Residency Programs Not Preparing Students for Geriatric Population

Cathy Tokarski

March 10, 2005

March 10, 2005 — Medical education is not preparing future physicians well enough to meet the health needs of patients aged 65 years and older, a population whose size will begin to explode in the coming decade, according to a new study.

To address that deficiency, medical residency programs should develop more accredited geriatric training programs and adopt a stronger overall focus on the medical needs of an older patient population, writes lead author Elizabeth Bragg, PhD, RN, a research associate at the Institute for Health Policy and Health Services Research of the University of Cincinnati College of Medicine in Ohio. Her article appears in the March issue of Academic Medicine.

Patients aged 65 years and older are currently seeking more outpatient medical care from specialists, who typically have little or no training in geriatric medicine compared with primary care and family physicians, according to the article. In 2001, 53% of outpatient visits by older patients were paid to non–primary care specialists compared with 40% in 1980, the article noted.

Specialists may lack the clinical experience to determine how an older patient population, or an individual with multiple chronic conditions, might fare after surgery or under a specific drug regimen, Dr. Bragg told Medscape. "A cardiologist may be expert for treating the heart, but not in how to care for the heart of an older patient," she said.

Only 27 of the 91 residency review committee (RRC)-accredited specialties of the American Council for Graduate Medical Education currently have specific geriatric training requirements, the article found in its 2002-2003 review of nonpediatric residency specialty programs. And the geriatric requirements in some of those specialties were "very minimal," Dr. Bragg said.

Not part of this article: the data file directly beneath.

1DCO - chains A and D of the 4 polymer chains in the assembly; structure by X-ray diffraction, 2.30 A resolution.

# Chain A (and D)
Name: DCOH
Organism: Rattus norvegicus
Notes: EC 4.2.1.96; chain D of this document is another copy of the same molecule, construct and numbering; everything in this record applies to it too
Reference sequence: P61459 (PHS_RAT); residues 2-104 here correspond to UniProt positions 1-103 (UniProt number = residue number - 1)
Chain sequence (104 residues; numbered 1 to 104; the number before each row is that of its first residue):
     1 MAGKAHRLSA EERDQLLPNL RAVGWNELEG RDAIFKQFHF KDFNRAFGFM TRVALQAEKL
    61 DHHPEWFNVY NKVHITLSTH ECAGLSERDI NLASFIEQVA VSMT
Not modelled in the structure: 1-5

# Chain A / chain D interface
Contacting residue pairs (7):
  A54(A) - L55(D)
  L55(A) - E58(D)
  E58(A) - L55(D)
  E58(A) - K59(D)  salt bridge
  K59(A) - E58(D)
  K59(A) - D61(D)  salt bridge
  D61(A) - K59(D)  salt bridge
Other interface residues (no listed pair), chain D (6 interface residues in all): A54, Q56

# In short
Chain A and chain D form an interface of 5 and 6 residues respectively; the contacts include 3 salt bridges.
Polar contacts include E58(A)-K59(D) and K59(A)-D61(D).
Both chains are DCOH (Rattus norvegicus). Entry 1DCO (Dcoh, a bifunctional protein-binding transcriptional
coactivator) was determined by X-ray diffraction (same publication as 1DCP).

In general internal medicine, for example, the RRC has required geriatric training since 1989, and revisions to these requirements were made in 2003. While previous requirements listed certain topics that should be taught to medical residents, such as addressing end-of-life care and recognizing elder abuse, the new requirements "omit these specifics," the article noted. "The requirements are there, but they are not being taught," Dr. Bragg said.

Other specialties lacked more than minimal requirements. In emergency medicine, for example, the only geriatric-related RRC requirement is instruction on the detection and management of elder abuse and neglect, the article found. At the same time, approximately 20% of all emergency department (ED) encounters involve the elderly, and adults older than 75 years have the highest rate of ED use, according to the article.

Urology, with 48% of outpatient visits from patients aged 65 years and older, added "limited" geriatrics medical training requirements in July 2003. And neurology "does not have specific RRC requirements for geriatrics medicine training," although the training programs in vascular neurology and neurology pain management require such training, according to the article.

A twofold solution is necessary to address the dearth of residency training in geriatric care, according to Dr. Bragg. "Our residency groups need to recognize the importance of geriatrics and make more requirements available and accredit different programs" beyond the 27 that now have such requirements, she said.

Second, more funding and resources are necessary to train medical school faculty to teach students how to care for an older patient population, Dr. Bragg said. Medical students contemplating a career in geriatric medicine "need good mentors."

Acad Med. 2005;80:279-285

Reviewed by Gary D. Vogin, MD

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